Then, just in case the message hasn’t got across, Dave Simms chimes in, as is the law when Sheffield are involved:

“Whilst I am sure not one of our players will openly say that there is to be some retribution, I think Brad Leeb will end up having to pay the price for his actions this weekend.”

Well done, Steelers. In one sentence you’ve tried to regain the high-ground and then tumbled off it by all out saying “REVENGE IS COMING! WE’RE GONNA GET YOU, LEEB!

So basically, in the past two days what we’ve had is an EIHL league player attacking a female fan on Twitter, followed by a team official saying in an official media publication and RTing on Twitter that his team will be planning on targeting an opposition player for revenge.

That social media policy-working well, isn’t it? Fairly sure that had a similar article appeared in the press saying one Premier League player would be looking to “send a message” to another, with quotes about hard tackles and that kind of thing, the FA would be considering disrepute charges.

I’d be interested to see what’ll happen if (heaven forbid) Brad Leeb is actually injured this weekend as a result of a Steeler players’ actions after the coach and media official have said in not so many words that he’s got a massive bullseye on his back as far as they’re concerned.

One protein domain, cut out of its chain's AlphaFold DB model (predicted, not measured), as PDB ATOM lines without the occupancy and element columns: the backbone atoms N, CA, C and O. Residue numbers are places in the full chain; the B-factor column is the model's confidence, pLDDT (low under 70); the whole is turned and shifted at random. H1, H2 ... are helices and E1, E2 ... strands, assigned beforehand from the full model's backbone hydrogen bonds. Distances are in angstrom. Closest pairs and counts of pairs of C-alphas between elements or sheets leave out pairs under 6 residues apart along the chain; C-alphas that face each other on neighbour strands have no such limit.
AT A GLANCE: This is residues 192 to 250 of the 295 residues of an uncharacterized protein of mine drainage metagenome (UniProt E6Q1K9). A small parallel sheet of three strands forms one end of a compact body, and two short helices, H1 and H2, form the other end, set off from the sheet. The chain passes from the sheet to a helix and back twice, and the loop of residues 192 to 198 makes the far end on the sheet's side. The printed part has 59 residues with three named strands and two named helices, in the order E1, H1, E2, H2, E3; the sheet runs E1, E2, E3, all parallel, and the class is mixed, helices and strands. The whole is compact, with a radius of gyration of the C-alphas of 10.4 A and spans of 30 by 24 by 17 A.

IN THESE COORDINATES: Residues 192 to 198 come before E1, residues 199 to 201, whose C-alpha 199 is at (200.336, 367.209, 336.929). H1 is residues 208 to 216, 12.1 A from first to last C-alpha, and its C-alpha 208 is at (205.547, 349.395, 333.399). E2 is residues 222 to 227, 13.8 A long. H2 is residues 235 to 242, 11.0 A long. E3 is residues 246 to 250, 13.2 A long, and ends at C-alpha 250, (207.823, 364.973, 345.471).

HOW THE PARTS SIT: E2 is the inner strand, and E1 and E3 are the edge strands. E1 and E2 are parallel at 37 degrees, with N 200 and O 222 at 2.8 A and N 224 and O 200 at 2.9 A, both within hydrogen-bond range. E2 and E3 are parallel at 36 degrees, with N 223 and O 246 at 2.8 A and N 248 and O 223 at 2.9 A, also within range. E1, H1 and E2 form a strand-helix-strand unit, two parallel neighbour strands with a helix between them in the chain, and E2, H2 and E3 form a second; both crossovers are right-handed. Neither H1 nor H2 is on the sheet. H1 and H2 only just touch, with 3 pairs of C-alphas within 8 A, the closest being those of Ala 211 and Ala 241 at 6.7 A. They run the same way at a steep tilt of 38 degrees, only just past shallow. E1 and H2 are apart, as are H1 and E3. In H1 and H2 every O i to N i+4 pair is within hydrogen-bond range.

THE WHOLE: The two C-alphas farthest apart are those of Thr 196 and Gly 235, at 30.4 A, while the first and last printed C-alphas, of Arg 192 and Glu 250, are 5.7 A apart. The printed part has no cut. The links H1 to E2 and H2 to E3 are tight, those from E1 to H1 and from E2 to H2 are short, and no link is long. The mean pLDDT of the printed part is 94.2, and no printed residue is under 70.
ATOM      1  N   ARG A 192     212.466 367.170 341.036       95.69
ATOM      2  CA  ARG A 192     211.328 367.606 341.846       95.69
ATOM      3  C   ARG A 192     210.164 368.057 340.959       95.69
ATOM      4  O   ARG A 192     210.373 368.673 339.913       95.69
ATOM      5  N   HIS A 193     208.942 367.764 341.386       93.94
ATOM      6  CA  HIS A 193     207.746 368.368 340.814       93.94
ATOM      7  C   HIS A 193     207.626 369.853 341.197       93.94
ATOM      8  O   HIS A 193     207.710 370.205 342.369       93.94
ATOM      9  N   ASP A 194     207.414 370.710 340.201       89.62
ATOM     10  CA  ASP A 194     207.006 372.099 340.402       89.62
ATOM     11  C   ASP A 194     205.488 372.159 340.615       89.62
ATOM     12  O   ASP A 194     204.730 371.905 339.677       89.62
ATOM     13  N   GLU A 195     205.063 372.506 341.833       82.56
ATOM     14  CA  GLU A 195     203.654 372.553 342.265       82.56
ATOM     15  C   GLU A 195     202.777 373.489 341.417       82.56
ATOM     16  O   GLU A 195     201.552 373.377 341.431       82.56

(The Blaze, meanwhile, have chosen to focus on the issue of the team’s injury struggles in their hype ahead of the weekend, avoiding any mention of previous events such as Hewitt’s vicious check from behind on Steven Chalmers which started the whole Leeb melee in the first place. Good on them for not being drawn into the war of words Sheffield clearly want)

I’m fairly sure (well, I hope) this article is merely harmless posturing, the like of which we see in leagues all over the place (although in the NHL or other leagues they’re usually fined for it). But even if it is, it throws up an issue in British hockey.

When I’m calling games, I have to be VERY careful what I say because a) the Blaze are conscious of how it’ll reflect on them and b) I, too, am conscious of professionalism. Sure, I’ll go near the knuckle sometimes, but as far as I’m aware I’ve never actually crossed it on air-and this blog, like all the others, is very carefully worded to get my point across without actually crossing the line. I’ve learned the hard way what happens when you let your mouth run away with you in public forums, even if your original point might be solid.

It seems that the Blaze are far more conscious of their public image than some other teams in the league.

Right now, someone in the EIHL hierarchy needs to have words with teams and players, and remind them that, while hype is a good thing, articles like this are the kind of thing that just make teams look a little silly at best, and liable to accusations of premeditated violence at worst. Not exactly the kind of thing you’d expect from a supposedly professional league and media outlet-nor from the supposed “voice of British hockey”. At least not if the sport wants to be taken seriously in the wider world.

Tell you what, though. If nothing else, this weekend’s double-header should be interesting…